“Give me your tired, your poor, Your huddled masses yearning to breathe free”
One of the most recognizable works of art in the history of the United States is the Statue of Liberty. Although it was formally dedicated on 28 October 1886, a poem—written three years earlier by Emma Lazarus—was engraved onto a bronze plaque and placed inside the lower level of the statue’s pedestal in 1903. It reads, in part:
From her beacon-hand
Glows world-wide welcome; her mild eyes command
The air-bridged harbor that twin cities frame.
“Keep, ancient lands, your storied pomp!” cries she
With silent lips. “Give me your tired, your poor,
Your huddled masses yearning to breathe free,
The wretched refuse of your teeming shore.
Send these, the homeless, tempest-tost to me,
I lift my lamp beside the golden door!”Emma Lazarus, from The New Colossus, 1883
By 1903, Ellis Island was the busiest immigration inspection station through which aspiring citizens-to-be could enter the United States. Of course, immigration was not a new thing—the United States has always been a country populated by immigrants and the descendants of those immigrants—but immigration into the United States during the decades surrounding the turn of the twentieth century was particularly robust. It was during this time when the tired, the poor, the huddled masses yearning to breathe free most flocked to the United States. The Statue of Liberty stood tall to welcome them to their American Dream.
The Johnson-Reed Act
Then, as now, the topic of immigration was a complicated political topic. For example, the Immigration Act of 1924—sometimes called the Johnson-Reed Act—was passed to restrict the flow of potential immigrants from targeted parts of Europe. In an attempt to ensure that “America must remain American,” this act proposed an annual limit to the number of immigrants from each country to 2% of the number of people already living in the United States from that country. For those countries with a high immigration population already living in the United States—nations such as England and Germany—this act would have had little real practical effect (two percent of an enormous number is still a big number). For other countries—such as predominantly Catholic Italy, and those in Eastern Europe with a large Jewish population—this law severely restricted who could pursue the American Dream. At its core, the Johnson-Reed Act was an attempt to manipulate and control what future Americans would look like and what Americans believed (their religious faith).
Strange Worlds, immigrant experience in the early 20th century
Todros Geller painted Strange Worlds in 1928, just four years after the passage of the Johnson-Reed Act. Geller was an immigrant himself, having fled the pogroms (organized massacres of the Jews in Eastern Europe) in Ukraine, in 1906. He settled in Montreal, and then moved to the United States in 1918 and studied at the Art Institute of Chicago. This city had been a hotbed of immigration from Eastern Europe for decades. One only need recall Jurgis Rudkus, the Lithuanian immigrant in Upton Sinclair’s novel, The Jungle (1906) to be reminded of the incredible melting pot Chicago had become.
In Strange Worlds, Geller gives us a visual representation of what the immigrant experience might have been for those living in Chicago during the early decades of the twentieth century, and the plurality of that title—Strange Worlds, not Strange World—speaks to the difficulty many had in coming to America. A solitary elderly man stares out at us from the left foreground, a tense, distant look on his face. With his dark hat and nondescript clothing, it is clear that this figure is not intended to be a portrait of a specific person. Instead, it is a representation of a type; in this instance, the type is that of the Eastern European immigrant. The compressed foreground is filled by the figure, a diagonal staircase leading upwards to one of Chicago’s elevated trains (a track of which can be seen in the distance, in the upper right corner), and a collage of newspapers. These two elements—the L and newspapers—would hardly have seemed strange to anyone living in Chicago at the time. But the figure’s wearied look and his own isolation makes clear that he is a foreigner in a foreign land.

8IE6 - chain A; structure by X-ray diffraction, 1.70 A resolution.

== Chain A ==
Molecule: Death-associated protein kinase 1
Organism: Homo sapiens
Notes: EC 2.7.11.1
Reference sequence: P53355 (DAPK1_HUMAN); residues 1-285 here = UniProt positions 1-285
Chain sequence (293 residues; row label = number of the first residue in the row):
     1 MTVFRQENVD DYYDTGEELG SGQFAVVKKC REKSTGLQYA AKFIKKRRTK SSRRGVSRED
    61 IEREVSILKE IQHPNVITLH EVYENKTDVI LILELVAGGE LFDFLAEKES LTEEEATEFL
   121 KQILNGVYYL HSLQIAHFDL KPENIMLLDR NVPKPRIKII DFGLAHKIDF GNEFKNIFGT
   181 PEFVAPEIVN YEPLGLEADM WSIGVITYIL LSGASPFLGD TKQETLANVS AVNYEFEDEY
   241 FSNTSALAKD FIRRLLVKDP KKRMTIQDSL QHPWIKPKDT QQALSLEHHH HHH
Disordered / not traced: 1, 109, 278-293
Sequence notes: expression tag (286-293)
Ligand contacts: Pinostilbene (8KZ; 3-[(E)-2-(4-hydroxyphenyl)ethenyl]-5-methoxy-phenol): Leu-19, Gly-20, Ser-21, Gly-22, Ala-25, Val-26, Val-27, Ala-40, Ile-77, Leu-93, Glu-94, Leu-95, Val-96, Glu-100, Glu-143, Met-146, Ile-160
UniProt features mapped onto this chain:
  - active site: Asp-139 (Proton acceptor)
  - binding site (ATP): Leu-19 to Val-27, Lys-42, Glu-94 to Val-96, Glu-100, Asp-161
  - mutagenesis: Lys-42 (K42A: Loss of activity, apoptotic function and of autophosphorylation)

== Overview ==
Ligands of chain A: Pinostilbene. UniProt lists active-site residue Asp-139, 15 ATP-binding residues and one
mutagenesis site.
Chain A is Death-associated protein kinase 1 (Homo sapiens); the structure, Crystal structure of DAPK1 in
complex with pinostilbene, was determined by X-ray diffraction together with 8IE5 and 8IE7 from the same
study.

If the foreground—the man’s own space—is static, and, one might say, comparatively traditional, then the background is much more dynamic and modern. The human figures and the landscape have been painted with a kind of kinetic energy that vibrates through the background. And this tension—between the man’s own space and that which surrounds him—was part of the immigrant experience for millions of new Americans. America was strange to them, and, as important, they were strange to (the) Americans (already here). Even if this man were granted citizenship and the right to vote, one gets the idea that he is not yet a part of “We the People.”
E Pluribus Unum
In the Declaration of Independence, Thomas Jefferson wrote, “We hold these truths to be self-evident, that all men are created equal, that they are endowed by their Creator with certain unalienable Rights, that among these are Life, Liberty and the pursuit of Happiness.” Who qualified for these unalienable rights has shifted and changed over time, just as who has been included in “We the People” has changed, too. These changes and additions are part of our national identity, one that is also in a state of dynamic flux. But even though that identity may have changed, the idea of E Pluribus Unum—out of many, one—has remained constant in the United (an adjective that implies singularity) States (a plural noun).